" And personally, I cannot say whether combat pilots use hand signals or not but I can guarantee you that Army Rangers and SEALs do, all the time. "

      ...what? Are you arguing that SEALs use hand signals because their voice and radio comms are jammed? ~_~ Cause that would be amusing, but if you're not, then this red herring is one stinky fish. Using hand signals when you're in visual proximity, as a means of communicating quickly and quietly, is not an instance of jamming relegating best practice back to historical norm, but merely an example of the low-tech method having yet to be replaced by a technological alternative, because the low-tech method is highly effective and so no technological alternative has yet been produced. Eventually it will, rest assured, and then we'll see if it gets jammed back to oblivion. Probably won't.


      "Oh, and my EMP is narrow band and directional too."

      That's a funny imaginary scenario you've constructed, but we both know that if you could hit the target with your imaginary narrow band directional weapon, destruction of the target would be easier and more commonly chosen than melting their circuits...also, I think if you could melt the circuits of this hypothetical modern-day (but apparently now 50 years in the future) aircraft, the only use of these hand-signals would be to signal the nearby seagulls the important message "I'm going down and the eject button won't work, guess I'm about to die". Very handy, I'm sure. Again, I'm not saying that a prudent military wouldn't have backups ready, and make sure to train its members in their use. If you think I'm arguing against that...why? I'm arguing against your very strong and specific point: "However, advanced tech works for both sides of the equation and the net result is they cancel each other out." You're making tons of arguments now supporting to much weaker claim "advanced tech works for both sides of the equation, and the net result is that sometimes you have to go back to earlier tech". That's a waste of your time, no one is arguing against that claim, it's self-evidently true.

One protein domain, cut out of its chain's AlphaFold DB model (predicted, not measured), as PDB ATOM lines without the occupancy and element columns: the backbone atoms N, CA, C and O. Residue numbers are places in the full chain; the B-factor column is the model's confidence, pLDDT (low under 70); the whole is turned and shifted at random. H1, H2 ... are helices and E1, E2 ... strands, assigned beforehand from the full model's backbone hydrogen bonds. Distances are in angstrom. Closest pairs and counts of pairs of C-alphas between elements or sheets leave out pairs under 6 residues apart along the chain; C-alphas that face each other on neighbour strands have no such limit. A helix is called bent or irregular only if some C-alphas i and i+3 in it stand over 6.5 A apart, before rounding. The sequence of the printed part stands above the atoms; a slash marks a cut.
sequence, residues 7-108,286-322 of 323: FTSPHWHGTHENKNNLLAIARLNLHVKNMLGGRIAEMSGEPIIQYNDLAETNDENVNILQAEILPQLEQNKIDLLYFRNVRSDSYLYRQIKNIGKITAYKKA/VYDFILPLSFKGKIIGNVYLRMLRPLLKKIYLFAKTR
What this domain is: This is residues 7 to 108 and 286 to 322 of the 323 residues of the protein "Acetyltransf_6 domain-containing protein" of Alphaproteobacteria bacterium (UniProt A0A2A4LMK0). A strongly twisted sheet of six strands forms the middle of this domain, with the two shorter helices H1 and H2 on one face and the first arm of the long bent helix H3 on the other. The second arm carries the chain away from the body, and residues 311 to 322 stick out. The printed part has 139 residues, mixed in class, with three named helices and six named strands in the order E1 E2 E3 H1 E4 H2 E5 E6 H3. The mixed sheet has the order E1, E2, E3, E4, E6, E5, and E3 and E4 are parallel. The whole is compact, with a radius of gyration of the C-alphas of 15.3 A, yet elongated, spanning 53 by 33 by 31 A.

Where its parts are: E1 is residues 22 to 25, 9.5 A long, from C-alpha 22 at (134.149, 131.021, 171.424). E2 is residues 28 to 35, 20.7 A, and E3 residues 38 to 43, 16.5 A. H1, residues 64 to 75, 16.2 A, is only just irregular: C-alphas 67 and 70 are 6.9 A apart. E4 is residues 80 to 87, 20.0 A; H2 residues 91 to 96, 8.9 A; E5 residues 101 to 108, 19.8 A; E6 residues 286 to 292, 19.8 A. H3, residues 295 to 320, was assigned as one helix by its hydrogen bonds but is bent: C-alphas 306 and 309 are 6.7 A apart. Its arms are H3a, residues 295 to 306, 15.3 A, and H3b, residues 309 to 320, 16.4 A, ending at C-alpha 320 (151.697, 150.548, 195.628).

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    5. p.s. If you'd picked say "armor/defense", and said that historically pretty much armor system has quickly been followed by weapons systems designed to be able to destroy things with that armor/defense, then I'd have said, sure, physics as it exists dictates that destruction is easier than preservation, and the tanking abilities of EVE ships are a patently unrealistic choice in favor of gameplay over plausibility. That's why I don't understand you raising the realism argument in re: communications--the communications in EVE are probably the most physically possible thing out of everything in the damn game, picking on that aspect with a realism argument is basically comically inappropriate. Stick with the gameplay argument, you make a lot of great points there.

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    6. I like Chirality's ideas for new ECM modules. I have similar ideas too, which I mention in a reply to Mabrick, and would love to see them implemented in EVE one day.

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  3. This is exactly why after 2 1/2 years in EVE I remain an Industrialist. The Combat aspects of the game are a joke and broken.